Katla is a chilling new eight-part series from Netflix which was recently released on the streaming platform. In addition to captivating viewers with its sinister plot, the dramatic Scandinavian setting shown throughout also captivated fans.
Produced by RVK Studios, the series is beautifully filmed science fiction, a cross between solaris and the french series The Returned, only this time it takes place in Iceland and involves the power of a volcano.
Created by Balthazar Kormakur, Katla is a slow series, mixing science fiction and Icelandic folklore, with stunning images of the brutal and somewhat apocalyptic Icelandic landscape.
Katla's Inspiration and Story
Katla is the name of a sub-glacial volcano that disturbs the peace and tranquility of the remote coastal village of Vík in southern Iceland. the plot follows Grima, who is desperately looking for his sister, who disappeared on the same day of the eruption. A year later, she miraculously returns covered in volcanic ash, causing disbelief and panic – she shouldn't be alive. However, her arrival is just the beginning, with many others like her rising from the ashes and creating chaos for the small community.
“As people evacuate the area, mysterious elements that have been deep frozen in the glacier since prehistoric times begin to emerge from the melting ice and cause consequences no one could have predicted,” states the official synopsis of this science fiction series.
Who stars in the series?
Katla is carried out by Guðrún Ýr Eyfjörð, better known as the musician GDRN, Iris Tanja Flygenring, Ingvar Sigurðsson, Forsteinn Bachmann and Sólveig Arnarsdóttir. the swedish actors Aliette Opheim and Valter Skarsgård also appear on the show.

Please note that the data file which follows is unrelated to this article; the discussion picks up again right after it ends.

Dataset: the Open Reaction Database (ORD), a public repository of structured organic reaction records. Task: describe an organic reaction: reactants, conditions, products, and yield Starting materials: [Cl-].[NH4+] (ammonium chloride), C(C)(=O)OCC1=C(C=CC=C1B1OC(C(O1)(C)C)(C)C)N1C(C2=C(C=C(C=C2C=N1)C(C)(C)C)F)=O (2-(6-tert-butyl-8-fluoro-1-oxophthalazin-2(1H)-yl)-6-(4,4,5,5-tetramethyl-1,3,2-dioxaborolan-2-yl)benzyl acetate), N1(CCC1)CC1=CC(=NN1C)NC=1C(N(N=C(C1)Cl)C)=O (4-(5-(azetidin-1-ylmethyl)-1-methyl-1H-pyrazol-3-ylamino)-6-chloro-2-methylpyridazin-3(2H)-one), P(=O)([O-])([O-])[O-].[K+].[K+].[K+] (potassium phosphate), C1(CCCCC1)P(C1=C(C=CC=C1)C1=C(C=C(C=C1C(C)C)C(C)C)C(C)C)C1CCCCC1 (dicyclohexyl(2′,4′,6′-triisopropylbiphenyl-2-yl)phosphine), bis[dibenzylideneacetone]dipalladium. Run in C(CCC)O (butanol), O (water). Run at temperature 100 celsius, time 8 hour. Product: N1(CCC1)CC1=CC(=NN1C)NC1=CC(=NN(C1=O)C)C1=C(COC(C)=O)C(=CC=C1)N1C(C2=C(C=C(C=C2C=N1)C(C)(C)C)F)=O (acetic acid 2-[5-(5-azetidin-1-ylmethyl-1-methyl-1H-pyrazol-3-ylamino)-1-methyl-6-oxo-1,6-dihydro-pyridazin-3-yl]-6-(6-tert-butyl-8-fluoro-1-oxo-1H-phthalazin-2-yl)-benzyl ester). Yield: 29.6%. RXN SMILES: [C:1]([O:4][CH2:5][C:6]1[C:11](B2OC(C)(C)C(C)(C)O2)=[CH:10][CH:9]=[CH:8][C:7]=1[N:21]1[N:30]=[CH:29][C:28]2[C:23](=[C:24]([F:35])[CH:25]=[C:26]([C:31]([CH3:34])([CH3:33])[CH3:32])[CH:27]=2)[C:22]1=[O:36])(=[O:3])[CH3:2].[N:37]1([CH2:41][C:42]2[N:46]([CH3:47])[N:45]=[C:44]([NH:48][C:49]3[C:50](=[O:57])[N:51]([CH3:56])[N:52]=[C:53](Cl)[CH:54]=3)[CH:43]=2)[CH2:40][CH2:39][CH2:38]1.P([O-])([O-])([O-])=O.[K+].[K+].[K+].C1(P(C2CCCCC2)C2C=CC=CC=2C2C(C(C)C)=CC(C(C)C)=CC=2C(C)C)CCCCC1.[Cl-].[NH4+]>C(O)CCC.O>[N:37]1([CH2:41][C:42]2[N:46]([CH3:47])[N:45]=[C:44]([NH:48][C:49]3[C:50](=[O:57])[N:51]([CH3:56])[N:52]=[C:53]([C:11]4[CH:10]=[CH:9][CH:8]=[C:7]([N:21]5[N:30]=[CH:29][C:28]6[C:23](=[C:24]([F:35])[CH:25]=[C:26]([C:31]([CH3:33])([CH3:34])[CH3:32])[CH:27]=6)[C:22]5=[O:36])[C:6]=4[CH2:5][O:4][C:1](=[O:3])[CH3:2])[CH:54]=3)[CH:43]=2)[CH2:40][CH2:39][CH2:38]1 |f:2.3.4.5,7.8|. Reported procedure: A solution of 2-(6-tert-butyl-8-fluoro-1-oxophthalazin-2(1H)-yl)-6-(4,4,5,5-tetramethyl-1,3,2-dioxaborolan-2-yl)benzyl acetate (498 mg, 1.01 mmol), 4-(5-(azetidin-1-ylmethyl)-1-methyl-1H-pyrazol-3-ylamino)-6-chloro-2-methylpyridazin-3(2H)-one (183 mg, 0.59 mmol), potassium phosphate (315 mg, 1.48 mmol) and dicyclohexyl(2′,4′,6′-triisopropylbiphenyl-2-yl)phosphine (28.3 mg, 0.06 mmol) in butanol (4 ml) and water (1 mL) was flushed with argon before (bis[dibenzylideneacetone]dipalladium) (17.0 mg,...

Katla is created and directed by the veteran Icelandic director Balthazar Kormakur, best known for directing the movies Everest, Adrift, 101 Reykjavík, the sea and A Little Trip To Heaven.
Where was Katla filmed?
The series was filmed in a city called Vik, in Iceland, known as a tourist spot. The Icelandic film director and actor Balthazar Kormakur talked about his experience filming Katla during the height of the Covid pandemic in 2020. He told Screen Daily: “We came to film Katla in Vík, which is usually Iceland's busiest tourist spot. And then we showed up and there wasn't a single soul – it was like 28 days later.”
Speaking about the challenges of filming during the pandemic, he added: “Instead of giving up, I filmed about 300 days this year. It's all different, we made changes even before the restrictions took effect. After the first spike [in infections], we were the first to start shooting again for Netflix. ”
Vík has a population of just 300 people and there are no towns or settlements for at least 50 km in each direction. The settlement dates back to the ninth century, but it was only in 1890 that traders settled permanently in the region. The city borders the real-life Katla volcano to the north, while the picturesque Víkurkirkja Church is the meeting place in case of sudden eruption or flooding.
Filming also took place at Kormákur's own RVK Studios production facility outside Reykjavík.
Very well accepted by the review
The series achieved the impressive score of 100% in the rottentomatoes, with the audience giving a score of 80%, and it seems that mystery is the great triumph of success.
John Doyle, of The Globe and Mail, thinks this, saying that "there is a captivating mystery about the broken heart." Already Jonathan Wilson of Ready Steady Cut sees both sides of the issue, thinking the series can be frustrating with the amount of questions that pile up without even answering the mysteries in the background, but it's also one of those shows that want to bring down the whole house of cards at once.
Gavia Baker-Whitelaw, of The Daily Dot, thinks the setting is the big difference “Delighting in the somber beauty of Vik's dramatic landscape, it offers a sinister supernatural mystery. Guðrún Ýr Eyfjörð leads an impressive cast as Grima, sister of the missing woman Ása.”
And there are those who think that both the mystery and the setting stand out in the production. Like Austin Burke of Flick Fan Nation, who claims that "The intensity in this series is high as it slowly builds a haunting mystery against this beautiful landscape."
Season 1 of Katla is available on Netflix.